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Current Year Centre for Addiction
and Mental Health

Minister Hoskins celebrates redevelopment milestone at CAMH sign unveiling

TORONTO, September 7, 2016 – Earlier today. CAMH President and CEO Dr. Catherine Zahn welcomed Dr. Eric Hoskins, Minister of Health and Long-Term Care to CAMH to celebrate a milestone in the third phase our Queen Street Redevelopment Project.

Today marks the close of request for proposals for shortlisted teams to submit bids to design, build, finance and maintain two new CAMH buildings on Queen Street West. Infrastructure Ontario and CAMH will evaluate the proposals, and the winning team is expected to be announced by early 2017, with construction scheduled to follow shortly thereafter.

“We’re really excited to have reached today’s milestone – to begin the process of choosing our partner for the third phase in our redevelopment journey,” said Dr. Zahn. “This next phase of redevelopment is about continuing to tear down walls and stigmas surrounding mental health. It’s about advancing our patient-centred care and opening our doors even wider to the community.”

Dr. Eric HoskinsDr. Eric Hoskins, Minister of Health and Long-Term Care, speaks at CAMH

Phase 1C, the third stage of the Redevelopment Project, is focused on patients with complex mental illness and includes two new clinical buildings that will house CAMH inpatient, outpatient, research, education and public programs. It also includes the eventual extension of Stokes Street and improvement of Shaw Park.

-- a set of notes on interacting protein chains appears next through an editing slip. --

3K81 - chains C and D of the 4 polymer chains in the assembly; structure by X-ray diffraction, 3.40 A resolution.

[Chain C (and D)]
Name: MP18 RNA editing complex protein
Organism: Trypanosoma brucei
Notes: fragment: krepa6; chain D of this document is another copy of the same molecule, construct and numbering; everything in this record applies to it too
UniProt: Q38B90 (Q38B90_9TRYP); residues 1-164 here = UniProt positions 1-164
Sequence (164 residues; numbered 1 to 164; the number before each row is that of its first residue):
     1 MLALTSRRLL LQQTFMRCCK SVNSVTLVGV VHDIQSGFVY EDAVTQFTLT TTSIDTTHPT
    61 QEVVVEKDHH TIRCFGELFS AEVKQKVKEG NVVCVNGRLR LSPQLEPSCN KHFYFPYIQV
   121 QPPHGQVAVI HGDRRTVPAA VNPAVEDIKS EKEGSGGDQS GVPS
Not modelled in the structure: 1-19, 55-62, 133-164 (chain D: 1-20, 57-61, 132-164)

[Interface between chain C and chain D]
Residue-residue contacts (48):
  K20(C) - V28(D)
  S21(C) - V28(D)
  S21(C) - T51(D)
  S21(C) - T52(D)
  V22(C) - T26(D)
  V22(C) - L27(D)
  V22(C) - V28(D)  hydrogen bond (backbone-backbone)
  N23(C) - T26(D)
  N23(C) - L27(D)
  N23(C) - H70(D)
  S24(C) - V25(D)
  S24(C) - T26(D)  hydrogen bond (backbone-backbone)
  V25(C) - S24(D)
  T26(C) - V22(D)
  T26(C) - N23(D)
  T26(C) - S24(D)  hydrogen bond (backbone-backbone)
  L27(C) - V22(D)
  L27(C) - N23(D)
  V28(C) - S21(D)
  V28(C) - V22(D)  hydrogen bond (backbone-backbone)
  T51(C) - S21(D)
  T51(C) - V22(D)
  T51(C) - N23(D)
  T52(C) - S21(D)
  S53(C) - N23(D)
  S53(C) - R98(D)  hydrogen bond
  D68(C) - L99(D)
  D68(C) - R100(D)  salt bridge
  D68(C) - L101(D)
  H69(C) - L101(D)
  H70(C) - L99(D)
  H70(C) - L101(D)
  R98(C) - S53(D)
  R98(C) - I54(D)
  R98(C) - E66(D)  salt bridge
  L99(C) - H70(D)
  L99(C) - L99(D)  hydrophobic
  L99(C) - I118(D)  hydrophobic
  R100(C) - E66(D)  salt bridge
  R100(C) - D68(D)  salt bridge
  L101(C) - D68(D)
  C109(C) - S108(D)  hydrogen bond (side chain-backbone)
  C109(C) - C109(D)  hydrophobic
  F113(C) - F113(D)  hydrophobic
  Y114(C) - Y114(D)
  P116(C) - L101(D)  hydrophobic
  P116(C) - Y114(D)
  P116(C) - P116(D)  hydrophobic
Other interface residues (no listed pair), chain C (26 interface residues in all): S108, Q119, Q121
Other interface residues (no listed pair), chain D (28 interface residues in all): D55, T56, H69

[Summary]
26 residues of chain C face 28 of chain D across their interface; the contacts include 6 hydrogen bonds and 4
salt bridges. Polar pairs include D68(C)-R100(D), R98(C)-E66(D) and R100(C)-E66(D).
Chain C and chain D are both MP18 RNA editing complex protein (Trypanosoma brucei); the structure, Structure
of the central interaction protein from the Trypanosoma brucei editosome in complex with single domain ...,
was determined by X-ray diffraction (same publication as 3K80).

In his remarks, Minister Hoskins applauded CAMH for its continued leadership and innovation in mental health and addiction care. He expressed the importance for government to place priority on improving care for Ontarians. “The CAMH redevelopment project is a great example of our government’s commitment to building state-of-the-art health care facilities, expanding access to mental health and addictions services for people in Ontario,” he said.

CAMH Peer Support Worker George Mihalakakos, echoed Minister Hoskins’ sentiments. “Some of the public conception of mental health has been less than flattering, and the older hospital buildings seemed to reflect that too—out-of-date spaces that tended to lack respect for people experiencing the most difficult time of their lives.  The new CAMH buildings, designed collaboratively with input from clients, families, staff and other experts, recognize these issues, and focus on providing dignified and respectful spaces where patients have more choices, more control, more independence and hope.”

Learn more about CAMH’s innovative consultation process that included planners, architects, frontline staff, and most importantly, patients and their families in the design of clinical spaces.​​

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